Composite Resin Silicone (CRS) Bushing


In modern times, non-graded composite resin silicon (CRS) dry bulk bushings have emerged as a useful alternative to the traditional porcelain bushing design. During manufacturing of this type of combined insulation bushing, an organic insulating resin layer is directly moulded onto the conductor rod. A silicon rubber insulator is then moulded onto the resin layer. The silicon rubber insulator protects the resin layer from the ambient environment and is moulded to form the desired dimensions and geometry of the bushing (also known as the ‘shed profile’). The silicon rubber insulator consists of a single self-contained piece.

Composite Resin Silicon (CRS) Bulk Bushing

Composite Resin Silicon (CRS) Bulk Bushing

CRS bulk bushings are commercially available for voltage ranges up to Um 72.5 kV and offer several benefits over their oil-filled porcelain counterparts:


  • Dry Bushing (no insulating oil)


The CRS bushing is a self-contained dry component. Consequently, there is no risk of oil leakage.


  • Safer During Catastrophic Failure


Flashover (electric arc with large fault current) in an oil-filled porcelain bushing may lead to catastrophic failure of the bushing. Catastrophic failure may result in shattered insulator fragments and oil spills. By removing the porcelain insulator body and combustible mineral oil, the CRS design eliminates the potential for shattering, risk of porcelain projectiles, and the potential resultant fire hazard. As no mineral oil is required by CRS bushings, the fire load is also less (an important consideration when designing fire extinguishing installations and calculating insurance premiums).


  • Simplicity in Handling


Whilst porcelain is a comparably delicate and fragile material, CRS bushings are manufactured from tough and resistant resin and silicon materials. This makes handling and transport of a combined insulation bushing simpler. In addition, there is no need for special storage and handling measures.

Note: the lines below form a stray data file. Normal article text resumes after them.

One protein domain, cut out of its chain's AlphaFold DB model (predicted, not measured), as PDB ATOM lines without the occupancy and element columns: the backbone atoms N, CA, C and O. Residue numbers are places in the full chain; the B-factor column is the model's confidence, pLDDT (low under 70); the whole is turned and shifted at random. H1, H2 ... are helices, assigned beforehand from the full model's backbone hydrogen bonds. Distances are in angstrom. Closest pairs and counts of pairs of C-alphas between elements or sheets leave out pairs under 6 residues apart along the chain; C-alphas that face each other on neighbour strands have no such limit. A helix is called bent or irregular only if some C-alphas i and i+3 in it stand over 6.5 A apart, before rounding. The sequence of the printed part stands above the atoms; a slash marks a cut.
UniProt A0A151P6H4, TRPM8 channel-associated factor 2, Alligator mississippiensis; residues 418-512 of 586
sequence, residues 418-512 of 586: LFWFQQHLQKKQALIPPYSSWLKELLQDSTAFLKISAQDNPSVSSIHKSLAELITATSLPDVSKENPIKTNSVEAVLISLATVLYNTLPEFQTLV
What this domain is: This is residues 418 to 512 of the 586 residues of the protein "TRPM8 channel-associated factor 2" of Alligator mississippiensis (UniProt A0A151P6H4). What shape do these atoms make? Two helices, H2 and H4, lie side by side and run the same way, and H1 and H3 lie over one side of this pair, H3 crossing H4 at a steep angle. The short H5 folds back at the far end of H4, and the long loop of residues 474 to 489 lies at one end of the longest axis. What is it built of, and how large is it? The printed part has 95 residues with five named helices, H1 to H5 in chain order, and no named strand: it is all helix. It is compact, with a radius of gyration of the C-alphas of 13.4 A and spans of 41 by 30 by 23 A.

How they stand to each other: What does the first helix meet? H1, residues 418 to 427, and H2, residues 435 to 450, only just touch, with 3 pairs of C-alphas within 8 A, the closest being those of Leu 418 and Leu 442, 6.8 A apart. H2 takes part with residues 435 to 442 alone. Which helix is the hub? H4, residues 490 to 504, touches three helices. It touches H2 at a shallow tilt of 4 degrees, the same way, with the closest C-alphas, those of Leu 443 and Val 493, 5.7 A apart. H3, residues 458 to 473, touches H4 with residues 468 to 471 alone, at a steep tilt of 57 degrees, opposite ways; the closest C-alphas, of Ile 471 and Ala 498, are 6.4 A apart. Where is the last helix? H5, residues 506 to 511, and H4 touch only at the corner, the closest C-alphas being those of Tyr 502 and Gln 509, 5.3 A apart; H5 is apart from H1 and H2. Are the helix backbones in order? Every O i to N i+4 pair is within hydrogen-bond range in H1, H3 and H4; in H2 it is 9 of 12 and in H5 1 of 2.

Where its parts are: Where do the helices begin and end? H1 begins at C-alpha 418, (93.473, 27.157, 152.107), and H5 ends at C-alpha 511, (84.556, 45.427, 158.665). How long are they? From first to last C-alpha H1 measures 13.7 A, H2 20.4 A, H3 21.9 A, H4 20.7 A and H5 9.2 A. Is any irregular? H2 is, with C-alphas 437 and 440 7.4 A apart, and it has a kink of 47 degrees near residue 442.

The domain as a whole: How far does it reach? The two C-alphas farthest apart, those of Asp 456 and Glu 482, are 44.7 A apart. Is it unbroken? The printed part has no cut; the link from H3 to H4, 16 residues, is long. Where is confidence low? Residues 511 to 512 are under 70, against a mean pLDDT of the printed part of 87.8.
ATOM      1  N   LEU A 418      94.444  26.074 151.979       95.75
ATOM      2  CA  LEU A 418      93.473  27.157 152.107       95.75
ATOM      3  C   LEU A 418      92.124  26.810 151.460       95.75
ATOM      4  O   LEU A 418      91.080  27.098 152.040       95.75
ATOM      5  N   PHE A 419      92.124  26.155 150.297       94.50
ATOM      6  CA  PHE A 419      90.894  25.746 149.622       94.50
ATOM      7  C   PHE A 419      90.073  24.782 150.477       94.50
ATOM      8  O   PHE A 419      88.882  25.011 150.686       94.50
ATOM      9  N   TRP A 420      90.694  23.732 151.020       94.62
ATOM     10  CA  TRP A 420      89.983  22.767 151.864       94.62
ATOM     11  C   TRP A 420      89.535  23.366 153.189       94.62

• Mounting Angle


Because CRS bushings are dry, they can be installed at any angle (horizontal, vertical, and any angle between).


  • Ease of Installation


Assembly of CRS bulk bushings is easier and faster. When assembling and maintaining oil-filled porcelain bushings, workers need to clamp together individual porcelain pieces and gaskets. This process is time consuming and complicated due to the protocols for oil handling. By eliminating the oil and gaskets (other than the gaskets that separate the bushings from the apparatus tank), far less maintenance is required.


  • Better Pollution Performance


The external silicon rubber (SiR) surface of the CRS bushing exhibits a high level of hydrophobicity even during severe environmental pollution conditions. The hydrophobic SiR suppresses leakage current (typical value for hydrophilic porcelain is 10 mA and for silicone <1 mA), leading to a decreased risk of pollution flashover and consequently improved reliability. The low leakage current also minimises discharge activity on the bushing’s surface and minimises erosion. In effect, hydrophobicity acts as a self-cleaning property that extends service life and significantly reduces the need for insulator cleaning maintenance (compared to porcelain bushing’s which may need to be cleaned more often).

Hydrophobic Silicon Rubber (SiR) Surface

Hydrophobic Silicon Rubber (SiR) Surface


  • Low Partial Discharge Level


Since CRS bushings are virtually free of any voids or imperfections, they have the lowest possible level of partial discharge (PD). Since PD is generally accepted as the predominant cause of long-term degradation and eventual failure of electrical insulation, lower PD activity will prolong the useful working life of the bushing insulation system significantly.

Partial Discharge Phenomenon in Solid Insulation

Partial Discharge Phenomenon in Solid Insulation


  • Enhanced Operating Temperature Range


CRS bushings can operate in temperatures as low as -60°C (-76°F). For oil-filled porcelain bulk bushings, the minimum operating temperature is restricted to -45°C (-49° F) (the insulating oil’s lowest flow-temperature).


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How Electrical Bushings Work

The below video is an extract from our Mechanical and Electrical Engineering Explained Online Video Course.


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